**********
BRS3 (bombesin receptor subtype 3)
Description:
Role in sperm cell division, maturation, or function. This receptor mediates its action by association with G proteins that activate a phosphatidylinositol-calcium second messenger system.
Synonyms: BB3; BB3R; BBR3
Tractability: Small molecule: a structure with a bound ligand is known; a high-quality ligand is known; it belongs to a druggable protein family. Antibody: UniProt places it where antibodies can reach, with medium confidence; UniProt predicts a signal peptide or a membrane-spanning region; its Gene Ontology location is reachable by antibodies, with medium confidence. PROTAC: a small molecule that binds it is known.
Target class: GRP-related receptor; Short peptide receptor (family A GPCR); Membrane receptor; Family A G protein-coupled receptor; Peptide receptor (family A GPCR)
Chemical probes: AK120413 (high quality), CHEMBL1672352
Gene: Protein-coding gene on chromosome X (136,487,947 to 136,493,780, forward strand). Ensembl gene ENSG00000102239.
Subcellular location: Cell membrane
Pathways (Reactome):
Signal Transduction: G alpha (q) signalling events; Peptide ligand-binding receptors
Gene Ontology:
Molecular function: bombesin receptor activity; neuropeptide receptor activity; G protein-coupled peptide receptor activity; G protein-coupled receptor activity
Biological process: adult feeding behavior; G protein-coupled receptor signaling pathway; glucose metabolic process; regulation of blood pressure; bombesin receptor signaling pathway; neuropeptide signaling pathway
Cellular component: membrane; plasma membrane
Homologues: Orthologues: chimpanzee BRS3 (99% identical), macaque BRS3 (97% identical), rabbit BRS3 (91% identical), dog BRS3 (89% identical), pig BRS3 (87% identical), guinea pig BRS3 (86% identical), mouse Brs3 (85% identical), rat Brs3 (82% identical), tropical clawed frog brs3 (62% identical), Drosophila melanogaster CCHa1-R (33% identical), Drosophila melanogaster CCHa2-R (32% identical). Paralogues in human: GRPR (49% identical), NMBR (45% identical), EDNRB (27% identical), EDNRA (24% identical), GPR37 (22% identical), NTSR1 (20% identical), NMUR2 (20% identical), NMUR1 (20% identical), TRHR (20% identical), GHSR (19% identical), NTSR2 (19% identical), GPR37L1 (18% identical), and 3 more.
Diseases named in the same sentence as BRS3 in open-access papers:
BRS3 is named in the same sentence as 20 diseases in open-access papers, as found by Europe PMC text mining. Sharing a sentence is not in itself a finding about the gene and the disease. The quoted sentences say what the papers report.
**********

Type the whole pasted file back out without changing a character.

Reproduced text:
BRS3 (bombesin receptor subtype 3)
Description:
Role in sperm cell division, maturation, or function. This receptor mediates its action by association with G proteins that activate a phosphatidylinositol-calcium second messenger system.
Synonyms: BB3; BB3R; BBR3
Tractability: Small molecule: a structure with a bound ligand is known; a high-quality ligand is known; it belongs to a druggable protein family. Antibody: UniProt places it where antibodies can reach, with medium confidence; UniProt predicts a signal peptide or a membrane-spanning region; its Gene Ontology location is reachable by antibodies, with medium confidence. PROTAC: a small molecule that binds it is known.
Target class: GRP-related receptor; Short peptide receptor (family A GPCR); Membrane receptor; Family A G protein-coupled receptor; Peptide receptor (family A GPCR)
Chemical probes: AK120413 (high quality), CHEMBL1672352
Gene: Protein-coding gene on chromosome X (136,487,947 to 136,493,780, forward strand). Ensembl gene ENSG00000102239.
Subcellular location: Cell membrane
Pathways (Reactome):
Signal Transduction: G alpha (q) signalling events; Peptide ligand-binding receptors
Gene Ontology:
Molecular function: bombesin receptor activity; neuropeptide receptor activity; G protein-coupled peptide receptor activity; G protein-coupled receptor activity
Biological process: adult feeding behavior; G protein-coupled receptor signaling pathway; glucose metabolic process; regulation of blood pressure; bombesin receptor signaling pathway; neuropeptide signaling pathway
Cellular component: membrane; plasma membrane
Homologues: Orthologues: chimpanzee BRS3 (99% identical), macaque BRS3 (97% identical), rabbit BRS3 (91% identical), dog BRS3 (89% identical), pig BRS3 (87% identical), guinea pig BRS3 (86% identical), mouse Brs3 (85% identical), rat Brs3 (82% identical), tropical clawed frog brs3 (62% identical), Drosophila melanogaster CCHa1-R (33% identical), Drosophila melanogaster CCHa2-R (32% identical). Paralogues in human: GRPR (49% identical), NMBR (45% identical), EDNRB (27% identical), EDNRA (24% identical), GPR37 (22% identical), NTSR1 (20% identical), NMUR2 (20% identical), NMUR1 (20% identical), TRHR (20% identical), GHSR (19% identical), NTSR2 (19% identical), GPR37L1 (18% identical), and 3 more.
Diseases named in the same sentence as BRS3 in open-access papers:
BRS3 is named in the same sentence as 20 diseases in open-access papers, as found by Europe PMC text mining. Sharing a sentence is not in itself a finding about the gene and the disease. The quoted sentences say what the papers report.